Brandy Station, Va. Officers and a lady at headquarters of 1st Brigade, Horse Artillery. Photograph by James F. Gibson, 1864 Feb. //hdl.loc.gov/loc.pnp/cwpb.04066

Brandy Station, Va. Officers and a lady at headquarters of 1st Brigade, Horse Artillery. Photograph by James F. Gibson, 1864 Feb. //hdl.loc.gov/loc.pnp/cwpb.04066

Upper wharf, Belle Plain. Built by U.S.M.R.R. Construction Corps. Photograph by A. J. Russell, 1864 May 16. //hdl.loc.gov/loc.pnp/ppmsca.08301

Upper wharf, Belle Plain. Built by U.S.M.R.R. Construction Corps. Photograph by Andrew J. Russell, 1864 May 16. //hdl.loc.gov/loc.pnp/ppmsca.08301

The photographers’ combined efforts resulted in a multi-faceted view of the war’s participants and sites, although photographic technology at the time, as with the Fenton photographs, limited how much action a photographer could capture. The Prints and Photographs Division has more than 7,000 glass negatives made during the Civil War, all of which can be viewed as positive images online. The division also holds photographic prints that correspond to many of the negatives, as well as a photographic format that helped to bring Civil War scenes to life: stereographs enable the viewer to have a “you are there” experience when viewed through a special viewer.

Fair Oaks, Va., vicinity. Capt. James M. Robertson (third from left) and officers. Photograph by James F. Gibson, 1862 June. //hdl.loc.gov/loc.pnp/cwpb.00164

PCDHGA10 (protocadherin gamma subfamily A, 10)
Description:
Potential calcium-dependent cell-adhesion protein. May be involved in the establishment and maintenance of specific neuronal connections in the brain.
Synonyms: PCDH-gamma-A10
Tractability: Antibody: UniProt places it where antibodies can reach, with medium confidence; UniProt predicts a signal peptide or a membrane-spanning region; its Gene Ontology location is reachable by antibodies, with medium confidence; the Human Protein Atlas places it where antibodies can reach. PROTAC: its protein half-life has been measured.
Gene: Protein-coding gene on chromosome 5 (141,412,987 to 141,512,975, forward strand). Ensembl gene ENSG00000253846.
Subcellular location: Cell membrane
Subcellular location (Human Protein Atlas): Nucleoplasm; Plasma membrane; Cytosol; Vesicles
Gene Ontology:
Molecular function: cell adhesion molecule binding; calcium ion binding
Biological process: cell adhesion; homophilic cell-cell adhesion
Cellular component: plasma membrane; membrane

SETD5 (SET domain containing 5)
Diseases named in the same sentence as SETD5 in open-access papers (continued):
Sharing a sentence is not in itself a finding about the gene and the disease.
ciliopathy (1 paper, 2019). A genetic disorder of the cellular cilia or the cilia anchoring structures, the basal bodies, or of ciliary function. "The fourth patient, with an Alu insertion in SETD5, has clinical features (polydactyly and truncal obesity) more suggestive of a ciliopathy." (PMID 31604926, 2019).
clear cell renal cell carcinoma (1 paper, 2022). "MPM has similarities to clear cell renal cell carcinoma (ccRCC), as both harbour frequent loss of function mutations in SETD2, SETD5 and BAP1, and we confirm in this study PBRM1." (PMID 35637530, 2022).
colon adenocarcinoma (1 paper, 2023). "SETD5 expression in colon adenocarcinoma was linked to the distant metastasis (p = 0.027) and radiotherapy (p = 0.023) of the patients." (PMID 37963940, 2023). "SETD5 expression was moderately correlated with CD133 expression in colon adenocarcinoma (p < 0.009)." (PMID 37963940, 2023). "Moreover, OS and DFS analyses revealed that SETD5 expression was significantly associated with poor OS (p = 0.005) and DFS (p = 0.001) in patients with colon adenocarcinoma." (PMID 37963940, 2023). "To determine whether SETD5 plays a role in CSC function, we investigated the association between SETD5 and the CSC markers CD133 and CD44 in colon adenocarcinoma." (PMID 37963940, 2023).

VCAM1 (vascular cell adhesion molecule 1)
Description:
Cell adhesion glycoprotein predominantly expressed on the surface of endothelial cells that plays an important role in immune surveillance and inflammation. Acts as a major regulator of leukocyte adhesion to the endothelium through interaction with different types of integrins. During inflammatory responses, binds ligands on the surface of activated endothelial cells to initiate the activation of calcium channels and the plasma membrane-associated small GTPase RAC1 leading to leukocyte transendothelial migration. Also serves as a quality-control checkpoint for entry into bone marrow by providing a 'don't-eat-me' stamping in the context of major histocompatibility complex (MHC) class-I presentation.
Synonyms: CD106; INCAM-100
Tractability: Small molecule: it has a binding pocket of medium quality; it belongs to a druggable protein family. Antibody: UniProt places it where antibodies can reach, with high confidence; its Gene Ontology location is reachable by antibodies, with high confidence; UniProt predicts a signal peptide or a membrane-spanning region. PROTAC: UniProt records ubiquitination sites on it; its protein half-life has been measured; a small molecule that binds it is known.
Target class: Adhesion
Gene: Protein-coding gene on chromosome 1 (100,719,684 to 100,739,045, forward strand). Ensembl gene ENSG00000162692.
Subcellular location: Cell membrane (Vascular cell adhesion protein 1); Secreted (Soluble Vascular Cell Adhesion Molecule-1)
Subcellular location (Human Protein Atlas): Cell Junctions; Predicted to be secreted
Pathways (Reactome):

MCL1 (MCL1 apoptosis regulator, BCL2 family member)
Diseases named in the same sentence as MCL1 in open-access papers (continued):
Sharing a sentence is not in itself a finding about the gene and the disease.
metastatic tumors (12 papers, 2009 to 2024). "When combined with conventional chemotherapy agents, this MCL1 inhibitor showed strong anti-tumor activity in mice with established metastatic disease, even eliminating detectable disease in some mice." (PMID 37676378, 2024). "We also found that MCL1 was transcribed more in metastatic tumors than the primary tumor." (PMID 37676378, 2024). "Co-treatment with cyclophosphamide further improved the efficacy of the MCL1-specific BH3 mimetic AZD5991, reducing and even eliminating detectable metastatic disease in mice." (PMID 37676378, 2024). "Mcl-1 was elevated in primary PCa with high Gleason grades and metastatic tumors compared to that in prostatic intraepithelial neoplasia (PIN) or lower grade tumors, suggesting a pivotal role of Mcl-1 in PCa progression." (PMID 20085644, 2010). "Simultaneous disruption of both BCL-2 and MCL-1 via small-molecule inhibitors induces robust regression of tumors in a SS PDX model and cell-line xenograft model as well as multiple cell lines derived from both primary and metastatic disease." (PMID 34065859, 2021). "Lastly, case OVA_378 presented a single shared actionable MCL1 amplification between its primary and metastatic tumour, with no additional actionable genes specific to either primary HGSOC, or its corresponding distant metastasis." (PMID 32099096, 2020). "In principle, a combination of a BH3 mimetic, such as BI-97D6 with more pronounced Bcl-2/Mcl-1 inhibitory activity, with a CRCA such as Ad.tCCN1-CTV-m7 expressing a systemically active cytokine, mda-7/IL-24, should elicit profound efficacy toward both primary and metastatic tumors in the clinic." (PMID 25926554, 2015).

Fair Oaks, Va., vicinity. Capt. James M. Robertson (third from left) and officers. Photograph by James F. Gibson, 1862 June. //hdl.loc.gov/loc.pnp/cwpb.00164

Group, Major Robertson and friends. Photograph by James F. Gibson on stereo card, copyrighted by Alexander Gardner, 1863. //hdl.loc.gov/loc.pnp/stereo.1s02782

Group, Major Robertson and friends. Photograph by James F. Gibson on stereo card, copyrighted by Alexander Gardner, 1863. //hdl.loc.gov/loc.pnp/stereo.1s02782

P&P's well-used copies of William Frassanito's books Gettysburg: a Journey in Time and Antietam : the Photographic Legacy of America’s Bloodiest Day

P&P’s well-used copies of William Frassanito’s books Gettysburg: a Journey in Time and Antietam: the Photographic Legacy of America’s Bloodiest Day

A Research Focus

Just as researchers have explored how Roger Fenton may have shaped impressions of the Crimean War by staging photographs, the Civil War photographs have received in-depth analyses. Scholar William Frassanito, in particular, did pioneering work in closely examining photographs taken at Antietam and at Gettysburg. He turned up fascinating findings about how the photographs had been mislabeled (in one case, the same bodies are alternately described as Confederate and as Union soldiers) and how the scene that some photographs captured was altered for effect. (The “Learn More” section, below, gives full bibliographic information for the books.)

More recently, researchers from the Center for Civil War Photography have delved deeply into the content and context of the photographs, illuminating photography practice from the Civil War years, assisting in identification of the locations and scenes depicted, and taking participants in their Image of War seminars to the sites the photographers traversed more than 150 years ago. Along the way, they have informed our description of the images and provided support for ongoing scanning of the Civil War collections in the interest of sharing these images and all that they convey more widely.